The Buffalo Bills started the season 5-2.

They started Sunday's game against the New England Patriots, up 21-0 after one quarter.

Unfortunately, for the Bills the NFL season, or a game for that matter, doesn't end after one quarter.

The Bills ended the season 1-8 and they saw the Patriots score 49 unanswered points to hand them one of the most lopsided defeats of the year, 49-21, in Foxboro, Mass.

In the end, this game was a microcosm of how this series has gone for the past decade.

The Patriots are headed to the playoffs -- the AFC's No. 1 seed and finished with 13-3 record.

The Bills are headed home (yet again) and posted their seventh straight losing season, finishing 6-10.

The feeling most Buffalo fans are experiencing now, is the one that New England fans must have had in the late 1980s and early 1990s, when the Bills were dominant and the Patriots struggled.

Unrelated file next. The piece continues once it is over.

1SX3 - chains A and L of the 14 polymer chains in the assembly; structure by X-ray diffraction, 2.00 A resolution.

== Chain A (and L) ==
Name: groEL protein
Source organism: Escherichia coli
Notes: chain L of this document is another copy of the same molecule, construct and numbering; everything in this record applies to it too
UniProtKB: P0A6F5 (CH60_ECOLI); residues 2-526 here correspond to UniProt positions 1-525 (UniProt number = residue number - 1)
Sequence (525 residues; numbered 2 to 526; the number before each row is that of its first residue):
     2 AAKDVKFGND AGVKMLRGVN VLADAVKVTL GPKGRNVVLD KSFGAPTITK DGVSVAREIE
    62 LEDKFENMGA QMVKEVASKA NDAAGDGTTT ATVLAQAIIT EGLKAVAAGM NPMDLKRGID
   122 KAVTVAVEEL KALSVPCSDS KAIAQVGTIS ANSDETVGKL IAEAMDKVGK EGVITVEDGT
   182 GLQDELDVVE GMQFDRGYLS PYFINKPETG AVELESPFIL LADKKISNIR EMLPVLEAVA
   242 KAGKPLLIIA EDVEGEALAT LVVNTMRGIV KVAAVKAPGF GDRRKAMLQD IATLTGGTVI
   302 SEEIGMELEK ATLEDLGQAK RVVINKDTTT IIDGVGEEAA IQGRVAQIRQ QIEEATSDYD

The Bills outperformed many people's expectations of the team coming into the season, but the seven-game losing streak ruined any chance of the team making the playoffs.

Unfortunately, Buffalo had injuries to a lot of key players (Fred Jackson most notably), which turned a team that was one of the pleasant surprises into one of the league's biggest collapses.

As the Bills head into the offseason, they still have a lot of unanswered questions. They locked up Ryan Fitzpatrick, who seems to be a serviceable quarterback, but still have plenty of problems with protecting him. Jackson had a terrific year (Pro Bowl caliber if he remained healthy), but was that the tip of the iceberg or the best he could ever be. Their wide receivers are a group that fails to strike fear into the opposition. Scott Chandler was a nice find at tight end, but he's also dealt with injury issues.

On the defensive end, the team has question marks as well. Marcell Dareus had a solid rookie season, but the team was near the bottom of the league against the run, something that has to change. They have some nice players on defense, but no one who is a superstar.

The Bills didn't a single Pro Bowler and while having great players doesn't equate to a great season (see Philadelphia Eagles), it does help.

If an NFL game was one-quarter of its actual length, the Bills would have won on Sunday and if the season was similarly as short, Buffalo would have made it to the playoffs for the first time since 1999.